American Revolutions, week of March 29
American Revolutions, week of March 29 HIST 0848-002
Popular in American Revolutions
verified elite notetaker
Popular in History
This 7 page Class Notes was uploaded by Katrina Salamon on Saturday April 2, 2016. The Class Notes belongs to HIST 0848-002 at Temple University taught by Silke Zoller in Winter 2016. Since its upload, it has received 11 views. For similar materials see American Revolutions in History at Temple University.
Reviews for American Revolutions, week of March 29
Report this Material
What is Karma?
Karma is the currency of StudySoup.
Date Created: 04/02/16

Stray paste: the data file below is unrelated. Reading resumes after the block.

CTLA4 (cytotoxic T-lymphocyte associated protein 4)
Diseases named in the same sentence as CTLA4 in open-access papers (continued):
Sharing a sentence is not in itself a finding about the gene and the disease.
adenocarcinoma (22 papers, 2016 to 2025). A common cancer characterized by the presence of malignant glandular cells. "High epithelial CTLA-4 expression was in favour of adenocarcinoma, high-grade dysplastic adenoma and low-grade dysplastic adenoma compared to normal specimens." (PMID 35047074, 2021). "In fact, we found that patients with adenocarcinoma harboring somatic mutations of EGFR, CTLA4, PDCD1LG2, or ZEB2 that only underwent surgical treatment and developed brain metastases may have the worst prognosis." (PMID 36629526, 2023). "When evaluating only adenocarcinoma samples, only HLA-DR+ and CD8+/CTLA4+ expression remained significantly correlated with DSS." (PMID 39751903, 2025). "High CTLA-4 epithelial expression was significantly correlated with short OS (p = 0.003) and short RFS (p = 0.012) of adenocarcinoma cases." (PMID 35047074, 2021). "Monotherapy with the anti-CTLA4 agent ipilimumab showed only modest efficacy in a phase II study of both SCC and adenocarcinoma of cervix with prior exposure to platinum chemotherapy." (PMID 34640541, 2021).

March 29, 2015 Definitions of Terrorism o The definitions of terrorism differ widely, even among organizations (FBI, UN General Assembly, UN Security Council, etc. etc.) Methodology of Exploring Terrorism o As a set of tactics o As an act of symbolic or provocative violence o As a cultural construct o Terrorism can be used as a term to delegitimize a group Theories of Violence o Most people support violence for some specific purpose, while being against violence in general o Moral situationalism “Problem solved by characterizing the other’s being as inherently violent (violent incarnate), while the actor supposedly has no intrinsic relation to the violence done (violence incidental)” i.e. Violence that you want to distance yourself from: war v. war crimes, police vs. police brutality, self defense vs. vigilantism, liberation struggle vs. terrorism o Definitions of violence: Subjective understanding: intentional and visible infliction of bodily pain on others (preferred by states) Structural understanding: violence inscribed in other processes, languages and structures, giving only indirect signs of its harmful effects. States and Violence o Modern states are the only ones who are allowed to legally engage in violence o The distinction when talking about violence is state/nonstate Forms of modern violence o *chart on slideshow* History of Terrorism o The concept of terror underwent a politicization and transformation during the period of the French revolution o Later, terror became monopolized as a description of a totally despicable and illegitimate act of violence o Before 1789: From the bible to French Revolution: terror was an individual, psychological state of fear (often connected to the force of power that an individual cannot control) Terror of: helplessness, eternity, arbitrary government, policing The Terror of the French Revolution “Robespierrean Movement”: terror used for the creation of order—establishment of a democratic order (becomes an instrument of state justice) “AntiRobespierrean Movement”: separates the concept of terror from the (regular or legitimate) states and projects “terrorism” onto illegitimate states (despotisms) and private actors (terrorists) terrorism came to mean illegitimate use of politically motivated violence terror increasingly reserved for the kind of fear coming from political violence, especially from illegitimate violence wielded by despots (dictatorships) or individuals. o Antirevolutionary momentum after 1815 Heads of monarchic states who wanted to roll back the achievements of the French Revolution: helped fashion the modern concept of terror because they very strongly drew connections between revolution and terror The accusation of terror and terrorism has followed every revolution th o Terrorism in the 19 Century After the French revolution, the terror concepts increasingly became something done “to us” “by them”—slow conceptual development Concepts of terror, terrorism, and terrorist were politicized but still not energized terms during most of the 18 century Anarchist and anarchism mostly used to describe what modernity calls terrorism Terrorism in Russia o 1880’s: Narodnaya Volya (“peoples’ will”) Used small comparative groups in a decentralized network Assassinated government officials o 1917 Russian Revolution Mass terror becomes an instrument of state repression and state formation Terrorist used as a pejorative term describing counter revolutionaries Terrorism in early 20 century o Some conceptual developments, expanding the use to new areas opened up by political and technological developments Terror as a regime type: totalitarian terror As indiscriminate warfare: terror bombing, balance of terror As pacification: colonial terror, counterinsurgency terror Terrorism and Decolonization o After WWII many European colonies wanted to gain independence o Terror and terrorism became discursive weapons in a war of words between colonizers and colonized Liberation movements deny being terrorists and try to shift the terroristic blame to the state March 31, 2016 US Policy and the Middle East Why is it difficult to tell a comprehensive recent history of the Middle East? Major forces of change in the middle east o Overthrowing authority (both Islam and Socialist Nationalism) Zionism o Created by Theodore Herzl in the late 1890’s o The concept is that Jews need their own state in order to be safe from anti Semitic discrimination o The state should be in Palestine (Biblical homeland) o Radical idea o Zionist immigration to Palestine begins o This is the Ottoman empire at the time, which controls, Syria, turkey, Iraq, etc. The Balfour Declaration, 1917, Great Britain o Idealist, makes a promise that comes out of his own political leanings, which Zionists interpret as a pledge by the British Administration o His majesty’s government approves the colonization of Palestine as a Jewish state, etc. o This helps them create a new Jewish state, wherein citizens enjoy privileges of both Jews in GB, and Arabs in Palestine Mandate Palestine o GB continues to occupy Palestine o British Imperial Strategy in 1920’s: use potential Jewish state to justify their occupation of Palestine o Rising tensions, increased rioting, violence between Jews and Arabs in the area Attacks on one another’s settlements, murder of villagers, virulent antiSemitic and anti Arabic rhetoric o Both Arabs and Jews declare themselves ready for self government by the 1930’s, but British mandate makes it impossible (they want to keep it because it’s a great trade route) Difference between Sunni and Shi’ite Islam: 85%90% of worlds Muslim are Sunni(follow Mohamed's officials), 10% ish are Shi’ite (follow Mohamed’s relatives), Formation of Saudi Arabia o Early 20 Century: Arabian leader Ibn Saud embraced a form of radical Sunnite Islam named Wahabism o ’25: Ibn Saud controls Arabian peninsula o ’26: Soviet Union recognizes Ibn Saud’s monarch o ’31: oil found o 32: Kingdom of Saudi Arabia (“Arabia of the Saud’s”) 1940’s o Nazi genocide leads to public sympathy for Zionist Jews o British try to appease both sides, try to calm situation by limiting Jewish immigration to Palestine o Jewish Zionists turn to terrorism against the British as a result Two Jewish terrorist organizations form: Stern Gang, Irgun Zvai Leumi 1946: King David Hotel bombing 1950 o Iran: o Prime minister Mohammed Mossadegh nationalizes oil production o CIA and MI6 operation “Ajax” o Shah Reva Pahlavi creates authoritarian state, US and UK maintain deniability, and also alliance with this Gamal Abdel Nasser o 1953, becomes president of Egypt after coup to overturn previous ruler o PanArabism (secular, socialist): movement to unite all Arabs. o Not allied to Soviet Union, China, or communist block. o He tries to remain a nonaligned person o Changed the policy of the middle east, but not get involved with the US or SU or the cold war o Of course both try to get him involved o Try to get them to be more friendly to their own policies—damming the Nile river. Both want to help the project o He’s also negotiating with GB, who still has control of the Suez Canal, which they built. He wants control to revert to Egyptians. Suez Crisis o US pulls all funding for the Aswan dam, to force Nasser to come running back to the US o Instead, the SU funds it, and Nasser nationalizes the canal to show Egypt as an independent state o GB freaks out at the prospect of losing the canal which is essential to their trade o They conspire with the Israles and decide to bring him down. o They take the canal back with an invasion Eisenhower’s reaction to Suez o Furious: US allies conducting the invasion had not consulted with him (the “leader of the free world”) o Fear that Nasser would call on the Soviets for help, inviting them to gain political power in the Middle East o US tells France, Israel, Great Britain to desist, devalues British pound. Result: o Egypt took possession of the Suez Canal o Socviets build the Aswan Dam o Nasser became a hero to the global south o Israeli borders become more stable o French and British influence declined rapidly in the region o US took over as a new regional hegemon Eisenhower Doctrine, 1957 o US will intervene in the Middle East, if any government threatened by a communist takeover asked for help o American officials see a “power vacuum” as French and birtish interests declined—projecting power into the area o Meanwhile, supporters of Nasser throughout the middle east insisted that there was no vacuum, but rather a growing Arab nationalism that provided the best route to self determinism Palestinian Guerillas o Nasser begins turning freelance guerilla raids by Palestinians on Israeli territory to an instrument of Egyptian policy Term “Fedayeen” applied to such Palestinians in August 1955 o 1964: Formation of the Palestine Liberation Organization (PLO), headed by Yasser Arafat The Six Day War o 1960’s: Israeli military buildup o in june, Israel starts a preemptive war, destroying Arab militaries (the entire Egyptian airforce cought on the ground) seizing control o f Sinai peninsula o political results: Nasser is humiliated, Israel becomes regional superpower, drives Palestinians away from conquered areas, Nasser dies of a heart attack in 1970. UN passes resolution 242 to create a peace process in the Middle East. Trade land for acknowledgement of the state of Israel Nixon Doctrine o US still provide a nuclear shield for the free world o Us will not become directly involved in conflicts as much (Vietnam ongoing) o US will rely on regional powers to help keep the peace, protect us interests For the Middle East: regional powers were Israel and Iran Nixon Administration o 1968: Palestinian Fedayeen begin hijacking international airplanes o 1970: civil war in Jordan, “Black September” o October 1973: Yom Kippur War o Until March 1973: Organization of Petroleum o Exporting countries oil embargo The Carter Administration o 1978: camp david accords: peace treaty between Egypt and Israel o Carter gets along really well with Nasser’s successor o Carter is only working with one nation, so they’re not a great way to assure lasting peace in the area He most likely believed that this was a good “first step” that would induce follow up treaties, but none followed. Iranian Revolution o Iran is a key US ally in the 1970’s Us weapons shipments Shah controlling state through SAVAK security forces Rising AntiAmericanism o 1978 Iranian Revolution Iranian hostage crisis, 19791981 Ayatollah Ruhollah Khomeini creates Islamic theocratic state Iran is mostly Shi’ite Islam *suddenly, Islam has become a political force o They allow the Shah to enter the US for cancer treatments Afghanistan o A group of socialist officers who decide that Afghanistan is not moving towards socialism and communism fast enough o They seize control of Afghanistan and decide to accelerate socialism (reforms, redistributing land, social changes, etc.) o Insurgent movement begins against them: this is happening too fast o Becomes clear that this gov’t of Afghanistan is not going to survive o The point of view matters; the Soviet Union has basically invaded Afghanistan with the defense that an allied government has called for help, while the US sees it as an act of war o A lot of insurgents are motivated by religion; using religion and culture as a justification to fight against the socialist regime o The US is conscious of their need to have deniability; they use their allied nations to funnel help so that it cant technically be traced back (like a serial number on the gun) to the US o The Saudi o Al Quaeda is founded as a result of this Osama bin ladin is one of the first Saudi’s to enter Afghanistan after this conflict o The SU decides enough is enough; withdraws troops o Afghanistan then degenerates to civil war as the insurgents fight for control of the government o The more radical group, the Taliban, takes control Iraq o Had a Baathist regime: PanArab, secular movement, led by Saddam Hussein o 1980: Iraq invades Iran 198088 IranIraqi War US supported both sides o (Iraq is 60% Shi’ites o There is a revolutionary Shi’ite state, and Hussein is scared that its going to spread to Iraq—he invades Iran and causes the war) Palestine o Israel refuses to accept PLO as negotiating partner o Frist Intifada (8791) Response to denial of selfdetermination, Israeli occupation Catalyzes the emergence of radical Islamist groups Beginning of suicide bombings o Hamas (1988): seeks to “raise banner of god over Palestine”, rejects peaceful solutions, describes Jews in strongly antiSemitic language